While you can apply these effects in post-production, the great thing about aftertouch is that you can apply these effects as you play.
This aspect of aftertouch gives you greater control over the dynamics and expression of your performance.
So, we recommend making sure your MIDI keyboard has aftertouch capabilities if you’re looking to spice up your performances.
What’s the Difference Between Channel Aftertouch vs Polyphonic Aftertouch
There are two types of aftertouch: Channel or mono and polyphonic.
Channel aftertouch, also known as mono aftertouch, applies a single effect or parameter across all notes you’re playing at once.
For example, you could use a channel aftertouch MIDI controller to add a volume fade to a group of notes in a chord progression.
On the other hand, polyphonic aftertouch senses the amount of pressure you apply to each key individually and sends a separate aftertouch response for each key.
For example, you could apply a vibrato effect to the top note of the chord while adding a filter sweep to the middle notes and a volume fade to the bottom note – all in real-time as you play.
Is Aftertouch Necessary?
Aftertouch isn’t necessary, but it can enhance creativity.
Aftertouch can add a new dynamic to your productions and performances if you’re an experienced keyboardist.
You can use it to add variations to your sounds in real-time and spontaneously create interesting-sounding melodies.
While aftertouch has advantages for skilled keyboardists, it’s difficult for beginners to use.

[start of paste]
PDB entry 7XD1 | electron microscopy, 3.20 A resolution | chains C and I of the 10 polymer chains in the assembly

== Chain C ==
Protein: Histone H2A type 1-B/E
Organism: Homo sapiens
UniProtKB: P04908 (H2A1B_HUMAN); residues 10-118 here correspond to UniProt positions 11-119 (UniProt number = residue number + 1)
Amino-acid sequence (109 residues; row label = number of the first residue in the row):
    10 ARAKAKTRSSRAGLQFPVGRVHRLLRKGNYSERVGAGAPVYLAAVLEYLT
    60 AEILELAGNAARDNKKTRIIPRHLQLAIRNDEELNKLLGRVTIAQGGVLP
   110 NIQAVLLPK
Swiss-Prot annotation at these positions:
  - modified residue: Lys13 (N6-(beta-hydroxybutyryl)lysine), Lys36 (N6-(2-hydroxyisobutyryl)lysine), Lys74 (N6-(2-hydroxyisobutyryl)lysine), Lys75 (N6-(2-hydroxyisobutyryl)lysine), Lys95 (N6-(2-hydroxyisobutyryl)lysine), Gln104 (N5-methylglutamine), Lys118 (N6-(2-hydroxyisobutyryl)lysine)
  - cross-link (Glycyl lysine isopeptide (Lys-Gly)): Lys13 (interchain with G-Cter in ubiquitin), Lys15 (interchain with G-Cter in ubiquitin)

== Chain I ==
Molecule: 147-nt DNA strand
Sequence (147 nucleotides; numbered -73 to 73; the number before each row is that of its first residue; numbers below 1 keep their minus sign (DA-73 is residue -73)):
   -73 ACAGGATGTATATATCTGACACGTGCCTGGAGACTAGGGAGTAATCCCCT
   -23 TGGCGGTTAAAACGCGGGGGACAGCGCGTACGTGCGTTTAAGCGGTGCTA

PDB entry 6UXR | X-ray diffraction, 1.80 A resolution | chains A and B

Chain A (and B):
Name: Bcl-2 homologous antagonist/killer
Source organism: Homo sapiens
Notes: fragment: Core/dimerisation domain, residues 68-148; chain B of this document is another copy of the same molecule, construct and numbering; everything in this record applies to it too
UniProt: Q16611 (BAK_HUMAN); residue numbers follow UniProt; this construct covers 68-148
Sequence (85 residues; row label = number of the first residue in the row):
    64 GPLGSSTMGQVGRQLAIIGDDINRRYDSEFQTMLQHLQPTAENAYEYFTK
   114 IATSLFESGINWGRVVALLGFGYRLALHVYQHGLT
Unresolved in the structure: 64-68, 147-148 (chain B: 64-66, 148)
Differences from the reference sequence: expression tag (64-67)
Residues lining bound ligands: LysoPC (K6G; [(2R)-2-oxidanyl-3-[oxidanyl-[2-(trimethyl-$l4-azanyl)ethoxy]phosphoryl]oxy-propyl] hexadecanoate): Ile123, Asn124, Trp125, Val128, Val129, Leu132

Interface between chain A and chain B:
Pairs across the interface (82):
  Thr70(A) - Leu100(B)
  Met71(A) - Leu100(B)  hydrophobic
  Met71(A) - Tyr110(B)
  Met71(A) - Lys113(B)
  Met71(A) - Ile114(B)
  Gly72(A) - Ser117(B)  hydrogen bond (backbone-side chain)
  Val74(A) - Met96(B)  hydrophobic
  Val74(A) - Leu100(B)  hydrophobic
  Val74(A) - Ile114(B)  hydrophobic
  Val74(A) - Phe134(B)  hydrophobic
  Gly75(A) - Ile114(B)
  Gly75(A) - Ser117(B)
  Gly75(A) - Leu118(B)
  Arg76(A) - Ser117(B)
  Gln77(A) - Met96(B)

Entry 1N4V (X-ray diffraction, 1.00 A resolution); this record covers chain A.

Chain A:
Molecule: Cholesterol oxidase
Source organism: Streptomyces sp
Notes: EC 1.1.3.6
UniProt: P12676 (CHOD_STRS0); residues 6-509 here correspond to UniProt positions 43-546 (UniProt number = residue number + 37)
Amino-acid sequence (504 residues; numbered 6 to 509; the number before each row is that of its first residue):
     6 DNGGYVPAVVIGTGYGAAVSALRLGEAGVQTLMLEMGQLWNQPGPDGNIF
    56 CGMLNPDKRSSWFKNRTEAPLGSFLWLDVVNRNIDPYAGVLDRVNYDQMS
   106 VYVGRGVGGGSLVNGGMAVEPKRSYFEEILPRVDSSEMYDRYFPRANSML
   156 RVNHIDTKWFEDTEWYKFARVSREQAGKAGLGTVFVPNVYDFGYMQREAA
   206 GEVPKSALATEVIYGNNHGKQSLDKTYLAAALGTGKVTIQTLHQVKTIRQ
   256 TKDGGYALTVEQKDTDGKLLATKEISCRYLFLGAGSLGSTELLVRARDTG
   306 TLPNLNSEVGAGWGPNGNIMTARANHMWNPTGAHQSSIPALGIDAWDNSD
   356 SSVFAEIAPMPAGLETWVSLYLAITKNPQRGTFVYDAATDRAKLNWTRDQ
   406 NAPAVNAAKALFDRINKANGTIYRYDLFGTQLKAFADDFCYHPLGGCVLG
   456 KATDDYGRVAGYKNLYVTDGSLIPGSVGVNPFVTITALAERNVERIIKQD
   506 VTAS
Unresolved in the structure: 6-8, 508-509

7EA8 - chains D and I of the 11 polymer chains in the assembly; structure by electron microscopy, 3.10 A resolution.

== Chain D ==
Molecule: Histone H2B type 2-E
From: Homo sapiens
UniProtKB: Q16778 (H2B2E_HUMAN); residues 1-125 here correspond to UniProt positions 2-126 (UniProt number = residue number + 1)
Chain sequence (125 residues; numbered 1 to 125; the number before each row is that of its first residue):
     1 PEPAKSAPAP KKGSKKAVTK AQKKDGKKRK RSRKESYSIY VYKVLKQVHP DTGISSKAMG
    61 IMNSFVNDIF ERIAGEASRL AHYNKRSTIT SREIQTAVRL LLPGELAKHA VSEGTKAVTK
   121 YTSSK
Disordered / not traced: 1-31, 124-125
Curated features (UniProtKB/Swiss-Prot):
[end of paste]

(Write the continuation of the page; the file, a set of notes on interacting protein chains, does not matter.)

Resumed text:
To use aftertouch, you’ll need to apply additional pressure to keys while still playing fluently – this is difficult without experience.
For non-keyboardist, you can add movement to your melodies and chord progressions using automation in your DAW.
While this technique doesn’t give you the real-time effect that aftertouch does, it’s an effective way to add variation to your patterns.
Is Aftertouch Worth it?
Aftertouch MIDI keyboards can be expensive.
However, they’re worth the expense if you’re looking for creative ways to spice up your music.
Today, it’s easier than ever to be a music producer – all you need is a computer and a DAW.
An aftertouch MIDI keyboard can help you create interesting and dynamic melodies, allowing you to stand out from other producers.
Aftertouch vs Velocity Sensitive
Aftertouch and velocity sensitivity are both forms of keyboard expression.
The main difference is aftertouch responds to pressure while velocity responds to how fast you press a key.
Each form of keyboard expression alters a note’s tonal qualities but through different actions.
Takeaway: What is Aftertouch in a Keyboard?
Aftertouch is a type of keyboard expression found in some MIDI keyboards that you can use to add effects to notes in real time.
The keys on an aftertouch MIDI keyboard are pressure-sensitive.
Since these keys respond to pressure, you can apply additional pressure to notes after striking them to apply effects as you play.
What is the benefit of aftertouch?
It’s a valuable tool, as it offers a way for you to add nuance to your performances.
You can create more expressive and emotive music by carefully controlling the amount of aftertouch you apply to each note.
Overall, aftertouch is a great way to add more personality to your music.
So don’t be afraid to experiment with it and see what you can create!